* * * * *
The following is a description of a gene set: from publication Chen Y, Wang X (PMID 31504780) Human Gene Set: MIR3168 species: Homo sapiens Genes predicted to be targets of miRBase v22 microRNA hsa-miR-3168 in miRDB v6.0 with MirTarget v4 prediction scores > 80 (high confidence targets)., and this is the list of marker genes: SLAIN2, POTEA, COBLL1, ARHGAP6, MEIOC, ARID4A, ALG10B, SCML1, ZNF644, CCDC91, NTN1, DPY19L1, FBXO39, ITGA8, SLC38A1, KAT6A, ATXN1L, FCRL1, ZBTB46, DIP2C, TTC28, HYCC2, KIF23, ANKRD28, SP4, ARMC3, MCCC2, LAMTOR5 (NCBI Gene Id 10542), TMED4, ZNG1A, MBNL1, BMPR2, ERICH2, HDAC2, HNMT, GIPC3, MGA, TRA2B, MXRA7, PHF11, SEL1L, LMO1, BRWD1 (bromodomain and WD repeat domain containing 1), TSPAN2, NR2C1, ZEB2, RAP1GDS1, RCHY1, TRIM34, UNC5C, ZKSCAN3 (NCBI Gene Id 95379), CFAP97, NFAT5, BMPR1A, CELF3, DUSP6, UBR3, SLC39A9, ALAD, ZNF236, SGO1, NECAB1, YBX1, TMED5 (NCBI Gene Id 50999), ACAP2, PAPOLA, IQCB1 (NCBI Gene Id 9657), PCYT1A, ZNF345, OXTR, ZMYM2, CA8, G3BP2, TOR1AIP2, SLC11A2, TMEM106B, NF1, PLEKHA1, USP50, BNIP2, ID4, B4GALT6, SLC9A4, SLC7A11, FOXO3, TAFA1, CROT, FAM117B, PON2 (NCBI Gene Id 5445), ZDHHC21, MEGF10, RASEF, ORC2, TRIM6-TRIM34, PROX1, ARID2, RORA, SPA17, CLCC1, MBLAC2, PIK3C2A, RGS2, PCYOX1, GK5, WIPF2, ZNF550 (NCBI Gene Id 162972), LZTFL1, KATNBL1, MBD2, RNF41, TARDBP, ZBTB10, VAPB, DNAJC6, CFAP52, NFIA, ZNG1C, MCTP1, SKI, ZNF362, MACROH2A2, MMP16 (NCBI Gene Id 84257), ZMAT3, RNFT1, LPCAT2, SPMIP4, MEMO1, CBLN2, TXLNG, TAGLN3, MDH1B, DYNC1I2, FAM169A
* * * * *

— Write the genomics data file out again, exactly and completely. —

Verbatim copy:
The following is a description of a gene set: from publication Chen Y, Wang X (PMID 31504780) Human Gene Set: MIR3168 species: Homo sapiens Genes predicted to be targets of miRBase v22 microRNA hsa-miR-3168 in miRDB v6.0 with MirTarget v4 prediction scores > 80 (high confidence targets)., and this is the list of marker genes: SLAIN2, POTEA, COBLL1, ARHGAP6, MEIOC, ARID4A, ALG10B, SCML1, ZNF644, CCDC91, NTN1, DPY19L1, FBXO39, ITGA8, SLC38A1, KAT6A, ATXN1L, FCRL1, ZBTB46, DIP2C, TTC28, HYCC2, KIF23, ANKRD28, SP4, ARMC3, MCCC2, LAMTOR5 (NCBI Gene Id 10542), TMED4, ZNG1A, MBNL1, BMPR2, ERICH2, HDAC2, HNMT, GIPC3, MGA, TRA2B, MXRA7, PHF11, SEL1L, LMO1, BRWD1 (bromodomain and WD repeat domain containing 1), TSPAN2, NR2C1, ZEB2, RAP1GDS1, RCHY1, TRIM34, UNC5C, ZKSCAN3 (NCBI Gene Id 95379), CFAP97, NFAT5, BMPR1A, CELF3, DUSP6, UBR3, SLC39A9, ALAD, ZNF236, SGO1, NECAB1, YBX1, TMED5 (NCBI Gene Id 50999), ACAP2, PAPOLA, IQCB1 (NCBI Gene Id 9657), PCYT1A, ZNF345, OXTR, ZMYM2, CA8, G3BP2, TOR1AIP2, SLC11A2, TMEM106B, NF1, PLEKHA1, USP50, BNIP2, ID4, B4GALT6, SLC9A4, SLC7A11, FOXO3, TAFA1, CROT, FAM117B, PON2 (NCBI Gene Id 5445), ZDHHC21, MEGF10, RASEF, ORC2, TRIM6-TRIM34, PROX1, ARID2, RORA, SPA17, CLCC1, MBLAC2, PIK3C2A, RGS2, PCYOX1, GK5, WIPF2, ZNF550 (NCBI Gene Id 162972), LZTFL1, KATNBL1, MBD2, RNF41, TARDBP, ZBTB10, VAPB, DNAJC6, CFAP52, NFIA, ZNG1C, MCTP1, SKI, ZNF362, MACROH2A2, MMP16 (NCBI Gene Id 84257), ZMAT3, RNFT1, LPCAT2, SPMIP4, MEMO1, CBLN2, TXLNG, TAGLN3, MDH1B, DYNC1I2, FAM169A